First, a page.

Thanks Neil. How do I add in another ~10 computations, or map a list of a 100 computations to the same input?<br><br>Isn't there a way to do this without one computation having to be aware of the other? <br><br>This feels like a situation Parsec users would find themselves in all the time. When you have a bunch of parsers in a 'choice', does the start of the input stream linger until the last parser is executed?
<br><br>Thanks,<br>Greg<br><br><br><div><span class="gmail_quote">On 3/27/06, <b class="gmail_sendername">Neil Mitchell</b> <<a href="mailto:email@example.com">firstname.lastname@example.org</a>> wrote:</span><blockquote class="gmail_quote" style="border-left: 1px solid rgb(204, 204, 204); margin: 0pt 0pt 0pt 0.8ex; padding-left: 1ex;">
Hi,<br><br>> Here would be a better example then.<br>><br>> f lst = show (sum (filter (> 1) lst), sum (filter (> 2) lst))<br><br>I suspected that you actually wanted to do something "cleverer" with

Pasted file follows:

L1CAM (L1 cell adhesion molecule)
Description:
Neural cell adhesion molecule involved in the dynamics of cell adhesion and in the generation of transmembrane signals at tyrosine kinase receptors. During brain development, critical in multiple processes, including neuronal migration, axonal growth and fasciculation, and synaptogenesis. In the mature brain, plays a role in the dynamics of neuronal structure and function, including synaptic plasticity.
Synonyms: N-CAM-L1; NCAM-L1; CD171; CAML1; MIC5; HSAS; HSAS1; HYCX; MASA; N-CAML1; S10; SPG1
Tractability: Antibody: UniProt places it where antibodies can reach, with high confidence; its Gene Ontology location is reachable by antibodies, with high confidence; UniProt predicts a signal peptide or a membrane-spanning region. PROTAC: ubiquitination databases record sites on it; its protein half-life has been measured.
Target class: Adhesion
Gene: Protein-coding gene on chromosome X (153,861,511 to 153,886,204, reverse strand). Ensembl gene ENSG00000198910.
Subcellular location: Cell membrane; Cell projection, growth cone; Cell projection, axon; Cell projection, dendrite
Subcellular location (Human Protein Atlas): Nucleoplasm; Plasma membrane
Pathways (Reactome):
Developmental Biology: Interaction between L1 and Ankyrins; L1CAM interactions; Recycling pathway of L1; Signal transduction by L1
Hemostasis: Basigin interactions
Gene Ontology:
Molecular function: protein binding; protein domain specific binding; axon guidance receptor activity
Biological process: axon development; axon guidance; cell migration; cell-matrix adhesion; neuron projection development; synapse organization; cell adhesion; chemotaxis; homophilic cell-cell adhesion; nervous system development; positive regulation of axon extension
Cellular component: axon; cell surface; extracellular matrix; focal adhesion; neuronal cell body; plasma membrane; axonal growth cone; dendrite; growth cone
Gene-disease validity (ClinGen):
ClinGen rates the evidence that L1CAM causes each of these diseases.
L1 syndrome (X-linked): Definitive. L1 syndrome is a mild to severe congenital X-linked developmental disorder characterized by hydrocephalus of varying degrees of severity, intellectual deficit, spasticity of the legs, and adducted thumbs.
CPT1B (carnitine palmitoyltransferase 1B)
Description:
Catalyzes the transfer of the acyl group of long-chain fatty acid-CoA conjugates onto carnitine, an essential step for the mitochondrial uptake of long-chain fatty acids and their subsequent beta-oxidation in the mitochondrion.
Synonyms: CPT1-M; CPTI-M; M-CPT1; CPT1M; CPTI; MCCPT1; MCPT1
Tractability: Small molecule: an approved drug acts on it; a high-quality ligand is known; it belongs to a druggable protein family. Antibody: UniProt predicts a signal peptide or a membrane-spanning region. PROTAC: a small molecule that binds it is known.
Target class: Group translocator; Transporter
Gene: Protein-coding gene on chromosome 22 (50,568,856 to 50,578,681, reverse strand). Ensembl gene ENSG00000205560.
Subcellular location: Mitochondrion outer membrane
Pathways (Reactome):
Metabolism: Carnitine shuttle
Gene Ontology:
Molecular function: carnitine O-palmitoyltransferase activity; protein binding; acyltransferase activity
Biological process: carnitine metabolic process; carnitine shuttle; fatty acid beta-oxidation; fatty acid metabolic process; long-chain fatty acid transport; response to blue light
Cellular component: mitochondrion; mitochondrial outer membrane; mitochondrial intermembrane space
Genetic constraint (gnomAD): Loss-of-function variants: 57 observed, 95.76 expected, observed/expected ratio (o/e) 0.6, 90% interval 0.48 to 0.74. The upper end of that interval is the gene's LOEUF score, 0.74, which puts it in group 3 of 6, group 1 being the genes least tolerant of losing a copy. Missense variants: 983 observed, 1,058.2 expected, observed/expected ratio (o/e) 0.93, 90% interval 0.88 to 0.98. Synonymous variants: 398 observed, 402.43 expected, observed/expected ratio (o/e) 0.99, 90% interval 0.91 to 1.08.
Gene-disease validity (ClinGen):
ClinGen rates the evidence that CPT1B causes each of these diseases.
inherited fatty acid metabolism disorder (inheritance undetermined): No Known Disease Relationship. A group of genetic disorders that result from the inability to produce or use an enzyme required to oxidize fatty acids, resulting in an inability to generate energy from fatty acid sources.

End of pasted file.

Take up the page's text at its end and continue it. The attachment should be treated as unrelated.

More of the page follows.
<br>the list, for the sake of argument, I'm going to change >1 to p1 and<br>>2 to p2 - to show how this can be done in the general case. With the<br>specific information you know about >1 vs >2 you can do better, but
<br>this gets across the general point:<br><br>f lst = show (sumPairs (>1) (>2) lst)<br><br>sumPairs :: (Int -> Bool) -> (Int -> Bool) -> [Int] -> (Int, Int)<br>sumPairs p1 p2  = (0, 0)<br>sumPairs p1 p2 (x:xs) = (add p1 a, add p2 b)
<br> where<br> (a,b) = sumPairs xs<br> add pred value = if pred x then x+value else value<br><br>[Untested, something like this should work]<br><br>You can actually arrive at this solution entirely be reasoning on the
<br>program, i.e. not coming up with a fresh definition.<br><br>The above code essentially follows your imperative pseudo code - I<br>think its constant space, but I'm not too sure...<br><br>Thanks<br><br>Neil<br></blockquote>